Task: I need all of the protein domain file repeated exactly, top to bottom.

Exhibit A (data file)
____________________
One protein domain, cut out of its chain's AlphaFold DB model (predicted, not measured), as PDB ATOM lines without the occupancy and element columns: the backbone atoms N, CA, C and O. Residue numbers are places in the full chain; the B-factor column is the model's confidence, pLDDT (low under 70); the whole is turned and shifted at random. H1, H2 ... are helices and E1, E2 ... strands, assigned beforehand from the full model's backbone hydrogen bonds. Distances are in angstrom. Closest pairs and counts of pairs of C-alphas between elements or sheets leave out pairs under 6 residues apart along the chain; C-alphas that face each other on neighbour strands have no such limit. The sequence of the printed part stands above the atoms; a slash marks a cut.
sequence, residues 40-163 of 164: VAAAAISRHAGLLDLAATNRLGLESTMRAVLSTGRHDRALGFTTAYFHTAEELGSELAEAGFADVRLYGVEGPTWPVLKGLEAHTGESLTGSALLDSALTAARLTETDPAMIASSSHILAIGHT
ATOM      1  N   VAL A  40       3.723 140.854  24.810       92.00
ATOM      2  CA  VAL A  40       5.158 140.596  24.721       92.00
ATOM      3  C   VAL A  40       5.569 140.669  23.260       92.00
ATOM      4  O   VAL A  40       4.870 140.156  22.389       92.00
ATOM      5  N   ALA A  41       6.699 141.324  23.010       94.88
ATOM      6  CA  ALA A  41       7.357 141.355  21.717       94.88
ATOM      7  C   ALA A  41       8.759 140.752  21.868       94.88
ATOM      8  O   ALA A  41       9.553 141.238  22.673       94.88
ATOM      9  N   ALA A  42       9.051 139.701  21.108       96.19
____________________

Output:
One protein domain, cut out of its chain's AlphaFold DB model (predicted, not measured), as PDB ATOM lines without the occupancy and element columns: the backbone atoms N, CA, C and O. Residue numbers are places in the full chain; the B-factor column is the model's confidence, pLDDT (low under 70); the whole is turned and shifted at random. H1, H2 ... are helices and E1, E2 ... strands, assigned beforehand from the full model's backbone hydrogen bonds. Distances are in angstrom. Closest pairs and counts of pairs of C-alphas between elements or sheets leave out pairs under 6 residues apart along the chain; C-alphas that face each other on neighbour strands have no such limit. The sequence of the printed part stands above the atoms; a slash marks a cut.
sequence, residues 40-163 of 164: VAAAAISRHAGLLDLAATNRLGLESTMRAVLSTGRHDRALGFTTAYFHTAEELGSELAEAGFADVRLYGVEGPTWPVLKGLEAHTGESLTGSALLDSALTAARLTETDPAMIASSSHILAIGHT
ATOM      1  N   VAL A  40       3.723 140.854  24.810       92.00
ATOM      2  CA  VAL A  40       5.158 140.596  24.721       92.00
ATOM      3  C   VAL A  40       5.569 140.669  23.260       92.00
ATOM      4  O   VAL A  40       4.870 140.156  22.389       92.00
ATOM      5  N   ALA A  41       6.699 141.324  23.010       94.88
ATOM      6  CA  ALA A  41       7.357 141.355  21.717       94.88
ATOM      7  C   ALA A  41       8.759 140.752  21.868       94.88
ATOM      8  O   ALA A  41       9.553 141.238  22.673       94.88
ATOM      9  N   ALA A  42       9.051 139.701  21.108       96.19